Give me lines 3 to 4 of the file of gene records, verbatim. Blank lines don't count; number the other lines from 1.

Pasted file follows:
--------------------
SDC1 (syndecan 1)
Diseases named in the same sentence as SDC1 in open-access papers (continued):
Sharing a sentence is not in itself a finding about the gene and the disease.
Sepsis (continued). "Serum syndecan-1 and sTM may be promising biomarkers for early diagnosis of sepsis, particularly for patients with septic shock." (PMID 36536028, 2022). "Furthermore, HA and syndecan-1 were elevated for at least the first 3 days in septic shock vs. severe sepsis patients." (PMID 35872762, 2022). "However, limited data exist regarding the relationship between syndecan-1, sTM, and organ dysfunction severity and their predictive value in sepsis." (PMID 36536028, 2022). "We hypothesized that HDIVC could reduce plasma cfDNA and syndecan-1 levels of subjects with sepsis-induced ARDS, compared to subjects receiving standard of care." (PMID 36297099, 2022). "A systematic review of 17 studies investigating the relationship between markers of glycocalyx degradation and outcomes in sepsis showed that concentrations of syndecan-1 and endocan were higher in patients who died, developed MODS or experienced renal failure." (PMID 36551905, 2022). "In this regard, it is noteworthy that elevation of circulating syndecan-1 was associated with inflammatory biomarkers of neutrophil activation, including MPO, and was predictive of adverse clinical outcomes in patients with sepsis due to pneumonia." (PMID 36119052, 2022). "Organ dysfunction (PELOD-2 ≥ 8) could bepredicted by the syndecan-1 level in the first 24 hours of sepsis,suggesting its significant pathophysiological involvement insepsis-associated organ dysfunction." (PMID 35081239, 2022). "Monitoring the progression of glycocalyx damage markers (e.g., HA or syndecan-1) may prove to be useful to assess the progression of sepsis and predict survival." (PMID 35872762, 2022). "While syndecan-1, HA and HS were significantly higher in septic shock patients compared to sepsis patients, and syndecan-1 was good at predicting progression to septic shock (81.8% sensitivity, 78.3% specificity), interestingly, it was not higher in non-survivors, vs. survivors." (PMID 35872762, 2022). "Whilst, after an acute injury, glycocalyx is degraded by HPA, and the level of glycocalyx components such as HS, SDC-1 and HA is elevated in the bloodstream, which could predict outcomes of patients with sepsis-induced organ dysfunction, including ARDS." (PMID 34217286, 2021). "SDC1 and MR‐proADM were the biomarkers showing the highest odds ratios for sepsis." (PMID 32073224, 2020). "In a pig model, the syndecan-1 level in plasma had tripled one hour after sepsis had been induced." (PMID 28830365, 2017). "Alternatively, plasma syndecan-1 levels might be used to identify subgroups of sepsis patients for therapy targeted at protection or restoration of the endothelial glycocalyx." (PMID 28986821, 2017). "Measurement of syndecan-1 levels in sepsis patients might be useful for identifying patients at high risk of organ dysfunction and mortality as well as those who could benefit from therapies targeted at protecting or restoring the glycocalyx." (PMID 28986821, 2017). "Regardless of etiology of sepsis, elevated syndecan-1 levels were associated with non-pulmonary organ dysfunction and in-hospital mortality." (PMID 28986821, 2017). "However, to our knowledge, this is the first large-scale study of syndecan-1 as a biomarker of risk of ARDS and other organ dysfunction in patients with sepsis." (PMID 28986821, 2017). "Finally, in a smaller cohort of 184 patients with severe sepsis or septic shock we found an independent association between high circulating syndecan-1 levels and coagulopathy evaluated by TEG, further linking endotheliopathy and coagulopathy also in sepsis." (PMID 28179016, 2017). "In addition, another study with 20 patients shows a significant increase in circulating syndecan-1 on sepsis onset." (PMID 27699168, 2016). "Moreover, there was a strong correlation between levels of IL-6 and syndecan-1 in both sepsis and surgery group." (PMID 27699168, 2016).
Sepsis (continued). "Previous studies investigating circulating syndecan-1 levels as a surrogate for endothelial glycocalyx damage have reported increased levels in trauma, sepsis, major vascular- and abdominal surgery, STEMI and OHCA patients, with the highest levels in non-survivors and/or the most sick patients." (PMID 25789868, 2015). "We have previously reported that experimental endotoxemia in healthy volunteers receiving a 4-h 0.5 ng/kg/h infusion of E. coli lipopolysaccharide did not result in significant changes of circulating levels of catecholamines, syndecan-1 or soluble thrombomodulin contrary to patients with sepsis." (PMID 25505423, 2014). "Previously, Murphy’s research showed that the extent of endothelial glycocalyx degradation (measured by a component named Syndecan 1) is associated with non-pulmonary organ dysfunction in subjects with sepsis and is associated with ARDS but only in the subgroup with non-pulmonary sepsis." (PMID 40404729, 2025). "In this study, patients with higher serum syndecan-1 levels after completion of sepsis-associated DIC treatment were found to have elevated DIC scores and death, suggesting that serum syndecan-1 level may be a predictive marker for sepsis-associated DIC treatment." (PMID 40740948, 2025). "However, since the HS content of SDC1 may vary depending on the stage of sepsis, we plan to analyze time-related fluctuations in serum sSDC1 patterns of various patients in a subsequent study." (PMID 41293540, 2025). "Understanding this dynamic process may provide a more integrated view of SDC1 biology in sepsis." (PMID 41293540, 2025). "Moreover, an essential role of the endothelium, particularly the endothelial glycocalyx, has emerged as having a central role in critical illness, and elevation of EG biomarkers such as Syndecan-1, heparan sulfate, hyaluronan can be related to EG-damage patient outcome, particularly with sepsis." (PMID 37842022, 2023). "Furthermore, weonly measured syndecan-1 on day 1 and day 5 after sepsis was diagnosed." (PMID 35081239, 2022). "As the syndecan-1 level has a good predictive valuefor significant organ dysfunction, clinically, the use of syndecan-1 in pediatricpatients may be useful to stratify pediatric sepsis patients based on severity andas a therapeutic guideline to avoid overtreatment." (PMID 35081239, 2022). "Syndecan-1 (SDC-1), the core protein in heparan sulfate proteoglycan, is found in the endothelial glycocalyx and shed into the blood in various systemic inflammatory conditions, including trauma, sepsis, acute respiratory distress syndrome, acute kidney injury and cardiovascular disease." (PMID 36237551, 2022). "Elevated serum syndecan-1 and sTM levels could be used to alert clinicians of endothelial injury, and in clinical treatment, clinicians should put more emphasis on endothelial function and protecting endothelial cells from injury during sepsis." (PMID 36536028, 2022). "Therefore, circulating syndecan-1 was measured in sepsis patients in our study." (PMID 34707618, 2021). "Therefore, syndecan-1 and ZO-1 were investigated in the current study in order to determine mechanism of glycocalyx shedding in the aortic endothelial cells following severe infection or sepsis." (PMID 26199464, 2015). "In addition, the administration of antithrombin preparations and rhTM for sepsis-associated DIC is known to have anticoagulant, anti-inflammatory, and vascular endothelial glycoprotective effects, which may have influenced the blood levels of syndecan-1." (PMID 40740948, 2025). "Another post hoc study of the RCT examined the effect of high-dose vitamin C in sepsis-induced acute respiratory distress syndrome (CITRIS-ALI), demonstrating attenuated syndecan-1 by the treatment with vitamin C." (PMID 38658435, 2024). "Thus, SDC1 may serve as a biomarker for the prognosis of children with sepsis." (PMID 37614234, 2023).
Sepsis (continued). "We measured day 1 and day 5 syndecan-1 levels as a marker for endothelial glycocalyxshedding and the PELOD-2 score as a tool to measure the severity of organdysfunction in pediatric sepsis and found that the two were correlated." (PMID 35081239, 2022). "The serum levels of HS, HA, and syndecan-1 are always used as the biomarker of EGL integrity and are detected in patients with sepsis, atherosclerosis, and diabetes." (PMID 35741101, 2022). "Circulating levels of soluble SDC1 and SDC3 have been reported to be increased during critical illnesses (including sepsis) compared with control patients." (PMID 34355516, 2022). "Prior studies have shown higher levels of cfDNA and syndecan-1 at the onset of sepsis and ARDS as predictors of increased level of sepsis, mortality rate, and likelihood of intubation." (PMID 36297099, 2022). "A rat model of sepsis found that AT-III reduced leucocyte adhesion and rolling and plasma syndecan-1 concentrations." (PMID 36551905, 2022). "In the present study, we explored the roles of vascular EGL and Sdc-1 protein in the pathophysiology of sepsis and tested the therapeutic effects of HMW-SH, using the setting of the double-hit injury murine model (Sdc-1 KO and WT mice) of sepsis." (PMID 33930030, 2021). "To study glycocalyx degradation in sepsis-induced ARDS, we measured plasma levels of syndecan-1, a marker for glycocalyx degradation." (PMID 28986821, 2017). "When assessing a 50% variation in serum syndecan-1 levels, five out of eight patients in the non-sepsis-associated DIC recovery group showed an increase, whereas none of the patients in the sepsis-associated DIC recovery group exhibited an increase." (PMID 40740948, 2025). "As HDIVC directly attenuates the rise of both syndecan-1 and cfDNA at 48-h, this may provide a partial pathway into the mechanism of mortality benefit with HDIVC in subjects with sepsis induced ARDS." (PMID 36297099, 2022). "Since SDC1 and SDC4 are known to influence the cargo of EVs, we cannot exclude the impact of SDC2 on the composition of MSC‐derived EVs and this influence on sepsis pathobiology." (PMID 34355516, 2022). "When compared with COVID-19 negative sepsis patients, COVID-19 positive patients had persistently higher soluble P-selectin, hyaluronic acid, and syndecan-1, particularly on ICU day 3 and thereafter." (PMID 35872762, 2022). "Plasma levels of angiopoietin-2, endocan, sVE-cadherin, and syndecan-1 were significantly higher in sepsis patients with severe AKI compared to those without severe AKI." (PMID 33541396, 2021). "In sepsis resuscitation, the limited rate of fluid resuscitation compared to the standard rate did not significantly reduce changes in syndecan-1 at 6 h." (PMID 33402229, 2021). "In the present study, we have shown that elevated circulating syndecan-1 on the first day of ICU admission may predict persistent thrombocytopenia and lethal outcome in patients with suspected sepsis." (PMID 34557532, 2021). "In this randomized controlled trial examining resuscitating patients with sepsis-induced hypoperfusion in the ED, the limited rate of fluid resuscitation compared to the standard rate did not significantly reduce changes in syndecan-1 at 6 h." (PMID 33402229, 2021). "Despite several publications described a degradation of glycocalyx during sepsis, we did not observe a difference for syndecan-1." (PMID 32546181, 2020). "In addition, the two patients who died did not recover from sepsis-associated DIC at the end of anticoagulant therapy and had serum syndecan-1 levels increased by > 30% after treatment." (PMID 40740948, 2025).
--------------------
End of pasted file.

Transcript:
Sharing a sentence is not in itself a finding about the gene and the disease.
Sepsis (continued). "Serum syndecan-1 and sTM may be promising biomarkers for early diagnosis of sepsis, particularly for patients with septic shock." (PMID 36536028, 2022). "Furthermore, HA and syndecan-1 were elevated for at least the first 3 days in septic shock vs. severe sepsis patients." (PMID 35872762, 2022). "However, limited data exist regarding the relationship between syndecan-1, sTM, and organ dysfunction severity and their predictive value in sepsis." (PMID 36536028, 2022). "We hypothesized that HDIVC could reduce plasma cfDNA and syndecan-1 levels of subjects with sepsis-induced ARDS, compared to subjects receiving standard of care." (PMID 36297099, 2022). "A systematic review of 17 studies investigating the relationship between markers of glycocalyx degradation and outcomes in sepsis showed that concentrations of syndecan-1 and endocan were higher in patients who died, developed MODS or experienced renal failure." (PMID 36551905, 2022). "In this regard, it is noteworthy that elevation of circulating syndecan-1 was associated with inflammatory biomarkers of neutrophil activation, including MPO, and was predictive of adverse clinical outcomes in patients with sepsis due to pneumonia." (PMID 36119052, 2022). "Organ dysfunction (PELOD-2 ≥ 8) could bepredicted by the syndecan-1 level in the first 24 hours of sepsis,suggesting its significant pathophysiological involvement insepsis-associated organ dysfunction." (PMID 35081239, 2022). "Monitoring the progression of glycocalyx damage markers (e.g., HA or syndecan-1) may prove to be useful to assess the progression of sepsis and predict survival." (PMID 35872762, 2022). "While syndecan-1, HA and HS were significantly higher in septic shock patients compared to sepsis patients, and syndecan-1 was good at predicting progression to septic shock (81.8% sensitivity, 78.3% specificity), interestingly, it was not higher in non-survivors, vs. survivors." (PMID 35872762, 2022). "Whilst, after an acute injury, glycocalyx is degraded by HPA, and the level of glycocalyx components such as HS, SDC-1 and HA is elevated in the bloodstream, which could predict outcomes of patients with sepsis-induced organ dysfunction, including ARDS." (PMID 34217286, 2021). "SDC1 and MR‐proADM were the biomarkers showing the highest odds ratios for sepsis." (PMID 32073224, 2020). "In a pig model, the syndecan-1 level in plasma had tripled one hour after sepsis had been induced." (PMID 28830365, 2017). "Alternatively, plasma syndecan-1 levels might be used to identify subgroups of sepsis patients for therapy targeted at protection or restoration of the endothelial glycocalyx." (PMID 28986821, 2017). "Measurement of syndecan-1 levels in sepsis patients might be useful for identifying patients at high risk of organ dysfunction and mortality as well as those who could benefit from therapies targeted at protecting or restoring the glycocalyx." (PMID 28986821, 2017). "Regardless of etiology of sepsis, elevated syndecan-1 levels were associated with non-pulmonary organ dysfunction and in-hospital mortality." (PMID 28986821, 2017). "However, to our knowledge, this is the first large-scale study of syndecan-1 as a biomarker of risk of ARDS and other organ dysfunction in patients with sepsis." (PMID 28986821, 2017). "Finally, in a smaller cohort of 184 patients with severe sepsis or septic shock we found an independent association between high circulating syndecan-1 levels and coagulopathy evaluated by TEG, further linking endotheliopathy and coagulopathy also in sepsis." (PMID 28179016, 2017). "In addition, another study with 20 patients shows a significant increase in circulating syndecan-1 on sepsis onset." (PMID 27699168, 2016). "Moreover, there was a strong correlation between levels of IL-6 and syndecan-1 in both sepsis and surgery group." (PMID 27699168, 2016).